ER Editor: Peter Koenig’s commentary on this Swiss referendum decision can be heard on Truth Jihad Radio with Kevin Barrett here (Peter Koenig: Swiss Voters Reject ID2020 by 2/3rds Majority!) Koenig has written much to alert us about Bill Gates’ scheme of ID2020, where everybody gets digitally chipped, if not via vaccines into their bodies first, then by another way such as a universally-issued credit card. But the final result will be an injectable form of biological identification. At least, that is the globalist plan.
Koenig’s discussion with Kevin Barrett is worth listening to as he discusses vaccine types in relation to covid, the targeting of the elderly population in relation to vaccination, and the horrendous rigamarole he recently endured flying between Europe and Latin America.
Regarding informed consent for the dangerous mRNA vaccine, which is not being sought from us, Koenig replies
‘People do not believe in the evil that our governments are, in the corruption under which our governments live and execute their power over people. People cannot believe in the diabolical nature of these people who are in power. How otherwise would it be possible that the whole UN system has been bought, the whole WHO system – and I can tell you that as an insider …now it’s much much worse … Gates calls the shots …’
It’s a conversation well worth our time.
The date of the article below is March 7, 2021. Note that almost two-thirds of Swiss voters rejected the digital ID system, but, according to the byline, the government will try to push ahead with the proposal DESPITE this!
Digital identity scheme shot down by voters over data privacy concerns
The government has called for joint efforts to push ahead with digitalisation despite voters’ rejection of the eID on Sunday.
URS GEISER for SwissInfo.ch
Voters in Switzerland have thrown out a law governing a proposed electronic identity system. The result is a blow for plans by parliament and the government amid fears about data protection.
Final results show 64.4% of voters coming out against the planned law on Sunday. The rejection rate among the cantons ranged between 70.7% and 55.8%.
At stake was the creation of the legal basis for a digital identity verification system, to be licenced and controlled by the state but provided mainly by private companies.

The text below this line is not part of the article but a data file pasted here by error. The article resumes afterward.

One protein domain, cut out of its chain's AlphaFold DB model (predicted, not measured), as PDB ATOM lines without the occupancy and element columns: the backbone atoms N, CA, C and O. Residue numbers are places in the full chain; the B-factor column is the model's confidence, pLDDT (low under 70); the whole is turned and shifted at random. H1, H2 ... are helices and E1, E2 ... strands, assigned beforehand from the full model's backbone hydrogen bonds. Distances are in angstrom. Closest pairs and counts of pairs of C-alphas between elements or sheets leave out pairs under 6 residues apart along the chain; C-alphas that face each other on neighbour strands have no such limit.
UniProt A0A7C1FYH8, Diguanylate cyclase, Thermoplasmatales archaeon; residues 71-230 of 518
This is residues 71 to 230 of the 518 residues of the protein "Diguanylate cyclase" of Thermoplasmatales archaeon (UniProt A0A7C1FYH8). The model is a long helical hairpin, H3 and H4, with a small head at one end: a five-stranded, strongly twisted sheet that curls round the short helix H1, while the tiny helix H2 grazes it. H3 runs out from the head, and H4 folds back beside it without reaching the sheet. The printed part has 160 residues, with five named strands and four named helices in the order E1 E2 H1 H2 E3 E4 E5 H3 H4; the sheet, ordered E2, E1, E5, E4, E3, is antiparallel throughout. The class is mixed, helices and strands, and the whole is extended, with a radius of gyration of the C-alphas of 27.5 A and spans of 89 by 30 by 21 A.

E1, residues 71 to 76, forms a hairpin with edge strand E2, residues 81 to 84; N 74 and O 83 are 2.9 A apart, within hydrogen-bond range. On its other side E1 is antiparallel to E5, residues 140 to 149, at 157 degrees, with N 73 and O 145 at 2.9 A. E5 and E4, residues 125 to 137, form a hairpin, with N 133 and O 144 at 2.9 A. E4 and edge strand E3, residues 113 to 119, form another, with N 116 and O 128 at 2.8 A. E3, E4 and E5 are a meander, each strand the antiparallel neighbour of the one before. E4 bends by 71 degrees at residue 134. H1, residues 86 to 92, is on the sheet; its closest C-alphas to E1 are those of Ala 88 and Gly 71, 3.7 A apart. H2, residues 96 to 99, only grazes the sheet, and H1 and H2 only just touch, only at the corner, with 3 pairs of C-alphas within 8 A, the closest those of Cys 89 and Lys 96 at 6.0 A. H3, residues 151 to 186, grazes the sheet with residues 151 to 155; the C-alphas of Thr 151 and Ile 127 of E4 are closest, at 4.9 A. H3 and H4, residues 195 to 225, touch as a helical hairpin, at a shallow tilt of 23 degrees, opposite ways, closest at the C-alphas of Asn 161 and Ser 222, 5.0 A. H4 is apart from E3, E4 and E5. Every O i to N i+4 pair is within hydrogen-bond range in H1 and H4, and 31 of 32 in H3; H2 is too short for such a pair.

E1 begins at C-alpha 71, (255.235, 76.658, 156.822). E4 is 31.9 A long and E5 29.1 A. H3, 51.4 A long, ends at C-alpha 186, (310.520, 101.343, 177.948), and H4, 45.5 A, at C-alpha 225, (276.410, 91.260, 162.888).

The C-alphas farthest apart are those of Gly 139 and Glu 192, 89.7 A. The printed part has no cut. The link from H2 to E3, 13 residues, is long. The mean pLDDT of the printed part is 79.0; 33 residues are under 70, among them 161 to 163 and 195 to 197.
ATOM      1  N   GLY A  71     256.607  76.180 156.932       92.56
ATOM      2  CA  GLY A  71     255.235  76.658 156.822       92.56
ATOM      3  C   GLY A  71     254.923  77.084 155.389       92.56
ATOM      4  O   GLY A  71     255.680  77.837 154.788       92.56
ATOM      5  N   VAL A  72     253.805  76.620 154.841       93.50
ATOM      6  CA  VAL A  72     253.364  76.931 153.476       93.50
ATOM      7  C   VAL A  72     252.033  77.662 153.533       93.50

The single access point is aimed at simplifying the use of online services offered by commercial businesses as well as contact with public institutions via e-government channels.
“Mistrust in private companies was dominant and helped to tip the vote,” said political scientist Urs Bieri of the GfS Bern research institute on SRF public radio.
Justice Minister Karin Keller-Sutter acknowledged “a certain unease” among voters. She called on parliament and critics of the failed plan to now cooperate to avoid a standstill.
“We have no choice and must work towards a new solution, even if it takes several attempts,” she told a news conference. “It is key for Switzerland to catch up with other countries when it comes digitalisation.” (ER: Notice the deplorable justification for violating citizens’ democratic rights and right to bodily integrity, ‘we must catch up’.)
Daniel Graf of the referendum committee said voters had not come out against a digital identity scheme but only against the proposed solution. Green Party parliamentarian Sibel Arslan, who also opposed the law, said voters made it clear that they want an eID provided only by the government and under democratic control.
People’s Party parliamentarian Franz Grüter, a supporter of the failed electronic identity scheme, said he was disappointed but is confident that a solution can be found for a new proposal.
Civil society group
The law at stake was approved by parliament in 2019 but then challenged to a referendum by an alliance of civil society groups, backed by trade unions as well as left-wing and some centrist parties.
The opponents argued the state should not be limited to acting as a licensing and oversight authority but that it should take full responsibility. The risk of data abuse by commercial providers would undermine the effort to make digitalisation more democratic, they say.
That said, the need for some form of an eID for the business community was not contested by opponents. Switzerland is lagging behind many European countries following unsuccessful attempts over the past decades to set up a single login system for users of online services.
The government, which launched the bill three years ago, had said the proposed law sets the basis for a secure online login system.
During the campaign, Keller-Sutter praised the law as a compromise, sharing out the tasks between the state and the private sector.
Supporters of the law also pointed out that almost no government has the IT capacity and resources to single-handedly develop an eID quickly and to the appropriate standards.
A previous attempt to set up a public-private e-identity solution, known as SuisseID, failed more than ten years ago.
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